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"The Return Of The Space Cowboy" was released as the second album from Jamiroquai. It came out in 1994, a year after the Acid Jazz and Funk band (headed by the lead singer Jay Kay) made their debut to carry through the hype that came with that album with their ability to bring the alternative style into the mainstream without any real effort.
1. "Just Another Story"
They kick the album off with an epic, near-nine-minute-long display that has them laying down nothing but that hardcore funky stuff for the listeners. It sees that Jay Kay returns with the same sorts of things that came of the debut when he spoke out on political issues, and here he uses his light vocals to come out with a heavy jam that does the same, but masks its seriousness in the intense grooves that make it such a killer of an opener that you won't be able tot tear yourself away from once it has begun.
2. "Stillness In Time"
As they keep it rolling through with this one, you see that you get a much more conventional length holding the music together here with a nice little four minute jam from them. You see that you get a much lighter track from them in this case where they lift all the powerful instrumentals that force it towards the Funk side in order to come out with a much more clamed, jazzy affair that keeps up a similarly high standard.
3. "Half The Man"
You see that with this one, as the title suggests, this on has them alternating the direction of the music somewhat here as you find that here you get a bluesy tune from them as you find that they bring another tune that has them performing what sounds to be a really 'full' track with lots occurring at once and it comes together nicely, but the gloominess prevented me from enjoying it as I would have liked to.
4. "Light Years"
Here you see that they kick a fly jam and lift things up massively to the sort of place where we were found to be at the start of the album as they show how they can fuse the traditional instrumentals with more futuristic, electronically-based instruments to match the themes of the track about reaching your full potential in life. It takes you right back to the mid-seventies with the way they lay down the Funk.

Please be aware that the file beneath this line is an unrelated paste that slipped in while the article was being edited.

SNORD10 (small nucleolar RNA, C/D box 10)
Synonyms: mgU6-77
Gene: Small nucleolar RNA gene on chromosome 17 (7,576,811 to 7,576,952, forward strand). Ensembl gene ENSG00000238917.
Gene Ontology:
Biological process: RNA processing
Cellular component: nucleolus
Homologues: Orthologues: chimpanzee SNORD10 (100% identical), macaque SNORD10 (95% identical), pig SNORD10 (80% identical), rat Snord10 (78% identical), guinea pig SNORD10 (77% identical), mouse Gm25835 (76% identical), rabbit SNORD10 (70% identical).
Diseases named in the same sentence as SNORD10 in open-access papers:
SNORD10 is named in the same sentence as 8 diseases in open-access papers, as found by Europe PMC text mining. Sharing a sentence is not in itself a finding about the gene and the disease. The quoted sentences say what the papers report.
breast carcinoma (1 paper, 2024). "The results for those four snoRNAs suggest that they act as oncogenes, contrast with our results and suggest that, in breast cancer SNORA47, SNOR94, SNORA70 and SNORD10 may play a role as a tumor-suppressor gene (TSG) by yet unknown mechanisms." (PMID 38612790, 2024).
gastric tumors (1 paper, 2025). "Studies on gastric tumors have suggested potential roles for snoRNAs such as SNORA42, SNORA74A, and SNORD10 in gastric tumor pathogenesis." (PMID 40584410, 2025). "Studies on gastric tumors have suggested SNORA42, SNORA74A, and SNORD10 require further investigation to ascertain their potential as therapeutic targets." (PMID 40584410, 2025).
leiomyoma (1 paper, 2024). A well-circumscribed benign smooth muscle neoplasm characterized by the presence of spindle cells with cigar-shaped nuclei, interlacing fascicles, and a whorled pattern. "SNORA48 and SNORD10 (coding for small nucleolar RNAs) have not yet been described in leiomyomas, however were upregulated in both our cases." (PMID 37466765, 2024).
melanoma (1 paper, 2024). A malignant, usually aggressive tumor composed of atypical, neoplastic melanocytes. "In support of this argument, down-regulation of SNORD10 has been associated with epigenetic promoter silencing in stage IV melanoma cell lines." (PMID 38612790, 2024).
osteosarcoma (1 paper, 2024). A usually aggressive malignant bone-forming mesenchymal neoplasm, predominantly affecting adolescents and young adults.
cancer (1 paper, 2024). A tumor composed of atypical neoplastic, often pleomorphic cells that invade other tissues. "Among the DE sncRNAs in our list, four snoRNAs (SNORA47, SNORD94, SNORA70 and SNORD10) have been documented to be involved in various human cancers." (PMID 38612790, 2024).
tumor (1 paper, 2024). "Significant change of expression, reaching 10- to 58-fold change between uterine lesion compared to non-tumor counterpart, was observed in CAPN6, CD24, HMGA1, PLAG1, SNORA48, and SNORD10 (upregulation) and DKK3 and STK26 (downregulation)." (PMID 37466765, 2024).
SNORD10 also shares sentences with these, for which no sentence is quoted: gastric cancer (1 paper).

5. "Manifest Destiny"
They come out with a fairly lengthy display for this one as you see that they come with what sounds like a general jam session form the band as they are seen to gradually work their way up to where they want to be and they take the listeners on a journey with them in order to feel the context of the main sections of the track first. It is a banger of a tune and I felt that its great structure led to it standing out so much.
6. "The Kids"
This was a track originally dropped from their debut (possibly due to the fact that it doesn't quite fit into its mould) however it seems to have a place here even though it sounds so unlike the rest in the way you see that here they are seen to just get loose with it and lay down a party jam to dance to. It is one of the funkiest joints from them and the speed of it makes it feel so much more intense than the rest up to this point.
7. "Mr. Moon"
Keeping to the futuristic feel that you tend to get with just about everything they produce, here you get them pulling out a track that has the bass playing a prominent role in the song as you see that it means that it forces you into a freaky dance from the get-go with the way that it is seen to bring the Funk through on a track that without it would seem quite mellow. You can't hate on this and it makes for one of the best form them.
Lasting exactly seven minutes, you see that here the band come out with another track that has its controversial lyrics shrouding in the fly grooves that they have to offer to the listeners as you see that Kay Jay sings out a song that works on two levels (most importantly one about the way that politicians lie to get their way up). The breaks are heavy with this one and make it such an exciting listen.
9. "Journey To Arnhemland" (Lude)
10. "Morning Glory"
Following a fly instrumental track, which uses the didgeridoo as was seen on their debut, you find that they appear to change the pace up quite a bit here as they smooth it all out with another one that takes some time to get into as it features a long, winding introduction before Jay Kay finally comes in an accompanies the general flow of the piece perfectly as they make for what sounds like a new beginning for them.
11. "Space Cowboy"